Identifying a trend is a continuous effort of compiling observations, shares London fashion forecaster, blogger and designer Geraldine Wharry for Trend Atelier, who dubs it a “hunting and gathering” process. It requires a lot of curiosity and interest in a wide array of subjects, she cites, including art and design, science and technology, socio-economics, and food and travel.
Wharry describes trends forecasting to be much like archeology, but to the future. “Every trend has its roots somewhere in history,” she explains, noting that design is cyclical, with evolutions usually interpreted in new ways. “While you’re looking forward, you’re also taking into account the past. You realize it’s one big creative loop that is constantly growing and updating itself.”
Jewelry stylist-to-the-stars Michael O’Connor advocates jewelers look at fashion and lifestyle publications, websites and blogs to follow and engage in the conversation. While runway trends influence people’s choices, with looks translated on the streets right away, he believes what happens on the red carpet gives consumers their first and best glimpse of how the latest fashions and accessories, even hair and make-up are put together to complete a look.
“Women don’t want to copy their favorite celebrities, they use them as a guidepost for what’s hot,” tells O’Connor. “You can use these visuals as a way to merchandise in displays, start conversations, and post on social media, blogs, and enews. Identify how your jewelry speaks to what’s trending. Think less about the product, and more about how it is used to create a look or a feeling.”
The underlining reason women go shopping is to be inspired. “Consumers want to know how to put things together,” O’Connor says. “They want ideas on how they can look their best and create their own signature style.” He sees lots of latitude to explore top trends and make them your own: layering (necklaces of different lengths and styles), stacking (bands, bangles and cuffs), and color (gem drop earrings and cocktail rings) to inspire the “never-thought-of-that” reaction.
Make the trends accessible to your customers. A great example is in Richline’s latest collection that speaks to layering and color. “Our research shows that young women are looking for gemstones that are unique and will make them stand out,” tells Maureen McIntyre, vice president of merchandise for gemstones and pearls, Richline. “We introduced a line using fresh silhouettes with green tourmaline, pink tourmaline, tanzanite and apatite. The styles are petite, perfect for layering. Using these expensive stones in smaller sizes and fancy cuts like baguettes make them affordable and easy for self purchase.”
Eddie Weiss, EMA Jewelry, New York concurs that a focus on fashion is what women want, with demand strong for color gemstones set in gold, in designs that have good value and are affordable. He cites chokers, bolo bracelets, and stackable rings among the bestsellers.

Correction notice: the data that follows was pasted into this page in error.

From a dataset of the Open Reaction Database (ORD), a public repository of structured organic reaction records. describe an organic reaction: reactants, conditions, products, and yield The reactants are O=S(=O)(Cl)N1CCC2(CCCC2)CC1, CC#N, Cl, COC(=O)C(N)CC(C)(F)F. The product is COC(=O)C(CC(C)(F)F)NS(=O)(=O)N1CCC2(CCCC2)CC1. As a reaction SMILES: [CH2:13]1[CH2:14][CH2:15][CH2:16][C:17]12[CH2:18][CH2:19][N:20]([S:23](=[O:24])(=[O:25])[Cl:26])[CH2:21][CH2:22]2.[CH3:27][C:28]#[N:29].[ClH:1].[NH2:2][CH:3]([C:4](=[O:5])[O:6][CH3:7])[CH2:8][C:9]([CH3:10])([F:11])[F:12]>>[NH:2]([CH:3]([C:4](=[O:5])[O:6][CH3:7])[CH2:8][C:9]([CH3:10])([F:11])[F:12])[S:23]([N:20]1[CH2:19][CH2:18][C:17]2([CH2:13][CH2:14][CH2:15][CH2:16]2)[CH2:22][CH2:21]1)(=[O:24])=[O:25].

Versatility and wearability are key purchase drivers, says designer Sara Blaine, a Benchmark partner in Atlanta, who rates the lariat popular with her customers. “They love it because you can do a lot with it—wear it as a choker, layer it with other necklaces, make it a belt, wrap it around your wrist.” She deems it critical for jewelers to have sales associates wear jewelry from stock, as well as style looks in display cases and for digital and print media.
“You don’t need big trendy pieces, you just need the right sales people who are interested in fashion and style to show and tell. People are looking for ideas.” Blaine suggests bringing in a stylist for the day, or have sales associates become personal shoppers for their clients. “Encourage customers to explore, mix and match, and see what can work with what they have.”
Wharry hails Pinterest an effective online resource to track inspirations, ideas, and advice. “Pinterest is especially helpful because it tracks the source of the information so you can come back to it again.”
Tracy Chapman, women’s marketing expert and director of strategic planning for the New York-based Terri & Sandy Solution hails Pinterest and Instagram key visual tools jewelers can use to help customers connect the dots, as well as create more targeted communities ideal for customer outreach and data collecting. “You need to understand your audience to know how to make the trends relevant. One ring doesn’t fit all, just like one trend doesn’t fit everyone.”
Stephanie Holland, author and founder of She-conomy, marketing to women, Birmingham, Alabama says it’s easy to find out what customers want, just ask them. “Social media is an excellent means of gaining this knowledge. Every company has access to develop customer data, and social media is a tool you can benefit from right away. The key is to hear what customers say and act on it. It requires you self evaluate and get to know your customers.”
Amanda Gizzi, director of public relations and special events for Jewelers of America advises jewelers be where their customers are on social media. Fun and personal, she says color stones generally receive high engagement on social media, a low-cost way to reach consumers with targeted messages. Wharry notes that while people are following the trends, they’re curating their own point-of-view. Guided by what designers, celebrities and bloggers are touting, she advocates being an influencer of your take on the trends.